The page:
DAUPHIN COUNTY, Pa. – Trout season opens tomorrow, and as rain poured, fishermen and wildlife officers were busy stocking creeks in parts of Dauphin County.
There’s a couple different factors at play, officials say the rain affects what the trout are eating, the color of the water, and most importantly, fishermen safety.
"Waterways are going to have a little bit of color. Those fish are really going to look hard to find your lures. So you’re going to have to take time and be patient,” said Mark Sweppenhiser, a Waterways Conservation Officer.
With less than 24 hours to spare, fishermen and Upper Dauphin students got their boots on and dumped fish into parts of the Wiconisco and Rattling Creeks in Dauphin County, despite beating rain and mud.
"Water’s going to be up. So those fish are going to be holding tight, closer to the shore banks, closer to the structure, closer to the bottom,” said Sweppenhiser.
And with the water levels being up…
"if you have trouble walking or wading, I would certainly be wearing a life jacket,” Sweppenhiser warned.
Waterway officials say there’s an added safety risk.
"Anytime you're near water, none of us can walk on water. We have to watch out for each other. You're going to have slippery banks. Waters going to be swift. It's going to be up,” said Sweppeniser.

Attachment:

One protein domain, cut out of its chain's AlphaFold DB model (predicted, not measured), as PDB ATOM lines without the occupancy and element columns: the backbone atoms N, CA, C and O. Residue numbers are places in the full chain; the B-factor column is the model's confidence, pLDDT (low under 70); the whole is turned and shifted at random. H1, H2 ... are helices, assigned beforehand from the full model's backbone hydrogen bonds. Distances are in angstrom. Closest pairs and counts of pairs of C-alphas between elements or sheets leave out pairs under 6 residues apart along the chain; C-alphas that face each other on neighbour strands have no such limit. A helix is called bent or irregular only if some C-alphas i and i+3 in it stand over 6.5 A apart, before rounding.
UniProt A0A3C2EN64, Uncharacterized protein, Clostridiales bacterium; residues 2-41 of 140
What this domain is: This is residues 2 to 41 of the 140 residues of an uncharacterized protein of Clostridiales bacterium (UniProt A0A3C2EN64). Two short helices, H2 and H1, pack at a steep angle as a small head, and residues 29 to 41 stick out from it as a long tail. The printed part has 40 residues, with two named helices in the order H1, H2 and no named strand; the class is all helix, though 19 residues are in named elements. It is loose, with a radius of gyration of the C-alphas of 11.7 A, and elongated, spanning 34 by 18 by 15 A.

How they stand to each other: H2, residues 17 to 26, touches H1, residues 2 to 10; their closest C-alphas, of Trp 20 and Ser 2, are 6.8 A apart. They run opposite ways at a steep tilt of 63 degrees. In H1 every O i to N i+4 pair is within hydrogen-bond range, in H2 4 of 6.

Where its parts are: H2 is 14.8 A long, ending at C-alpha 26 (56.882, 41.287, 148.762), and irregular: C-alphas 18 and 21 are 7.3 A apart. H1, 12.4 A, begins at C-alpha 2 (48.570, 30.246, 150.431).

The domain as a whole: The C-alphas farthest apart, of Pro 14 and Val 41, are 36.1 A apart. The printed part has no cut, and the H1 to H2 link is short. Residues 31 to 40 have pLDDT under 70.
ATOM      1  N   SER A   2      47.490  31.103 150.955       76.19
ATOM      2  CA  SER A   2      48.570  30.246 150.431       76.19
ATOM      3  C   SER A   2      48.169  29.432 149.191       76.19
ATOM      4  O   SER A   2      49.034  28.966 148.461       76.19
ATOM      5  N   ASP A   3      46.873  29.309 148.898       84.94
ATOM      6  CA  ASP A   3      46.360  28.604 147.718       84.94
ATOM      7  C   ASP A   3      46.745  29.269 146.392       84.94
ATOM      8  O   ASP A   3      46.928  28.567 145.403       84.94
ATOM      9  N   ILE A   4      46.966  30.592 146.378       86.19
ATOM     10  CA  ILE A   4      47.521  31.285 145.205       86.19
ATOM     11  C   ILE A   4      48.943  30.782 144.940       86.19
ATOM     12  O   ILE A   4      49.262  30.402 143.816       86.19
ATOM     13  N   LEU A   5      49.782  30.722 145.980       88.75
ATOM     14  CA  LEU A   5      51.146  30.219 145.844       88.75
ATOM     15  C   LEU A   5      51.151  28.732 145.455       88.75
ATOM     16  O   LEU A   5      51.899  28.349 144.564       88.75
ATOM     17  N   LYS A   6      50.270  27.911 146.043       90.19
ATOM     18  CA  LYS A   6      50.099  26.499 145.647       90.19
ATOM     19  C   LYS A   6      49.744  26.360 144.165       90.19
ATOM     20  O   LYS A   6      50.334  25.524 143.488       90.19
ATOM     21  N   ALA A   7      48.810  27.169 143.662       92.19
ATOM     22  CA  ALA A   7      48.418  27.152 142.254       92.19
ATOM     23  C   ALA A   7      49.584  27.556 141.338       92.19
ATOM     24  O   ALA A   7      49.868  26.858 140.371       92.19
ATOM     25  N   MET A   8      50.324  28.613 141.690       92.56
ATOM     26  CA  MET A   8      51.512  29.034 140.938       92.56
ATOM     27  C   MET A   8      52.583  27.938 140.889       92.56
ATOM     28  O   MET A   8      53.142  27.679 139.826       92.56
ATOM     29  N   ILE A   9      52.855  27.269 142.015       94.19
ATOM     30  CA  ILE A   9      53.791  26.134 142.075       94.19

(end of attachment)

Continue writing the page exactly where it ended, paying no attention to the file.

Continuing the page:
Besides the higher water levels, Sweppenhiser says the rain can put ants and other insects into the waterways which means the fish may not be as hungry.
"They have a feeding frenzy of some sort," he explained.
The rain affected how some of the Upper Dauphin students stocked the creeks too.
"Today, were walking them down because of the weather condition, but usually, we have canoes,” said Dave Savidge, a retired Conservation Club Advisor.
"The rain doesn't really phase me. I mean, I'm out here today, so you can tell,” said Tanner Klinger, a senior at Upper Dauphin High School. The Upper Dauphin High School AP biology class helped stock the Wiconisco Creek.
Even with the showers, fishermen say it’s not the worst they've seen for opening day.
"Three years ago, we actually had to chop ice to put holes in the water,” explained Savidge.
And they'll still be out, hooks ready and prepped to catch some of the big guys.
"We've seen anything from sunny days to rain, snow, sleet. You pretty much have to expect anything,” added Savidge.
Trout season starts tomorrow at 8 a.m. Wildlife officials say to be safe, fish with a buddy if you can, and most importantly, have fun.